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Nuclear Science and Engineering
Fusion Science and Technology
NC State celebrates 70 years of nuclear engineering education
An early picture of the research reactor building on the North Carolina State University campus. The Department of Nuclear Engineering is celebrating the 70th anniversary of its nuclear engineering curriculum in 2020–2021. Photo: North Carolina State University
The Department of Nuclear Engineering at North Carolina State University has spent the 2020–2021 academic year celebrating the 70th anniversary of its becoming the first U.S. university to establish a nuclear engineering curriculum. It started in 1950, when Clifford Beck, then of Oak Ridge, Tenn., obtained support from NC State’s dean of engineering, Harold Lampe, to build the nation’s first university nuclear reactor and, in conjunction, establish an educational curriculum dedicated to nuclear engineering.
The department, host to the 2021 ANS Virtual Student Conference, scheduled for April 8–10, now features 23 tenure/tenure-track faculty and three research faculty members. “What a journey for the first nuclear engineering curriculum in the nation,” said Kostadin Ivanov, professor and department head.
R. Mitteau, Tore Supra Team
Fusion Science and Technology | Volume 56 | Number 3 | October 2009 | Pages 1353-1365
Technical Papers | Tore Supra Special Issue | dx.doi.org/10.13182/FST09-A9182
Articles are hosted by Taylor and Francis Online.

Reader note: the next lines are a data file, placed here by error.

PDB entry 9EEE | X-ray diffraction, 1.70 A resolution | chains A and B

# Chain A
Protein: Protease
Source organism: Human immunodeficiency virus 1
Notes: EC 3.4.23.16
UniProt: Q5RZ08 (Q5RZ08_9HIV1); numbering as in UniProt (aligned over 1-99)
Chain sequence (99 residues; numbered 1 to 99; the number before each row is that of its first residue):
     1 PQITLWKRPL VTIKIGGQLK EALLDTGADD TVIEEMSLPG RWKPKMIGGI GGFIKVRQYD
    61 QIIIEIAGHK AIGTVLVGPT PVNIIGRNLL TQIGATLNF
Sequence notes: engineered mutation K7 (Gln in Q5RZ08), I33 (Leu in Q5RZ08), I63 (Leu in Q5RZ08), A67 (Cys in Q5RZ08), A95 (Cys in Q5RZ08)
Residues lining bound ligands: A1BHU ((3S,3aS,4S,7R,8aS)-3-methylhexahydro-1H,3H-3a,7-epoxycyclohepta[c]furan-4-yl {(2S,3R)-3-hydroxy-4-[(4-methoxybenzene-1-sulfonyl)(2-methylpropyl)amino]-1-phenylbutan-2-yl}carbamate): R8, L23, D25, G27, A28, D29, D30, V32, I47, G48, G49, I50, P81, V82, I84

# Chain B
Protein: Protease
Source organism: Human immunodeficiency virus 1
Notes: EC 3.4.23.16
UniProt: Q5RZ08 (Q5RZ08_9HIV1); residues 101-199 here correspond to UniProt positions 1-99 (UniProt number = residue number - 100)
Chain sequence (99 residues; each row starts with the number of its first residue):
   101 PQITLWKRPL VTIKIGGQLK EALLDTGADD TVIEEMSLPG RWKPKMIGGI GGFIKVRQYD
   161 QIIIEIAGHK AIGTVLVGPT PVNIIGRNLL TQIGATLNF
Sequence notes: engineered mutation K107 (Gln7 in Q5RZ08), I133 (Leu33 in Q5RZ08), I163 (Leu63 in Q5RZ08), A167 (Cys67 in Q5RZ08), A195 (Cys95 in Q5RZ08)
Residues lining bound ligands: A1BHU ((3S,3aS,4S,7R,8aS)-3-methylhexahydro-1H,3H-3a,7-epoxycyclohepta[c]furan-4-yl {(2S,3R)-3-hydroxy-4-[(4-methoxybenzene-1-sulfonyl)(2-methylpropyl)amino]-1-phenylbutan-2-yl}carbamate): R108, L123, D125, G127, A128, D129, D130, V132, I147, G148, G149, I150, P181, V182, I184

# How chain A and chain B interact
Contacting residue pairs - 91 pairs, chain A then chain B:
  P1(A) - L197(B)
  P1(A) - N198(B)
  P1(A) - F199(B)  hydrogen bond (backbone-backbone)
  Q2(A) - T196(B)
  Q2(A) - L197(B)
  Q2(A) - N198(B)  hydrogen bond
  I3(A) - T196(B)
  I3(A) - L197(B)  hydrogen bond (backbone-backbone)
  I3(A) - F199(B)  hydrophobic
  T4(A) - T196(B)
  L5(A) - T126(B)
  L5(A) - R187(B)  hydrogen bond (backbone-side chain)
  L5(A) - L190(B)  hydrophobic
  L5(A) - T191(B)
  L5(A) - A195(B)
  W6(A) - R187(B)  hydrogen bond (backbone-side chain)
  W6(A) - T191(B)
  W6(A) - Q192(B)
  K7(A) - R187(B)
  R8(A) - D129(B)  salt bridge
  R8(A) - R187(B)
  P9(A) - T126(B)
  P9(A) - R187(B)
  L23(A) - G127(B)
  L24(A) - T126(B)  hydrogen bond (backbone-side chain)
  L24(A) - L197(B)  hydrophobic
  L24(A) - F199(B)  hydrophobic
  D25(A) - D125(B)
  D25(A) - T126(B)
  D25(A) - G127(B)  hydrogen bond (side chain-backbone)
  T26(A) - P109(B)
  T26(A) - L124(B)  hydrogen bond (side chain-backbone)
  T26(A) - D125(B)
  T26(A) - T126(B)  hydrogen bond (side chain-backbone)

The main key to achieving high-power long-duration discharges on Tore Supra, the actively cooled toroidal pump limiter (TPL) is the main plasma-facing component, handling high heat fluxes. The heat pattern on the TPL presents features of both localized and large-area limiters (mixed influences of parallel and cross-field heat fluxes). The combination of the toroidal field ripple and the flat surface results in a peaked heat flux pattern with large private flux areas on the surface. The apparent heat flux decay length is shorter than 10 mm and varies by less than 10% with the plasma conditions. The conduction/convection is modeled within 5% by the heat flux deposition code TOKAFLUX. The heat pattern is further modified by the contribution of suprathermal particles (ion ripple losses, fast electrons). Altogether, the relation of the peak heat flux to a given injected power is consistent with modeling made during TPL design. The thermal response of the elements is also in line with the design, with a typical thermal time constant of 1 s and steady-state surface temperature during long discharges. An important issue being investigated concerns the growth of material deposits; they accumulate in shadowed areas and especially just along the frontier to plasma-wetted areas. In 2009, the limiter is still in operation and several thematics are still being actively investigated, such as the effect of the material deposits on the operation, the long-time-scale behavior of the tile to heat sink bond, and the deuterium retention.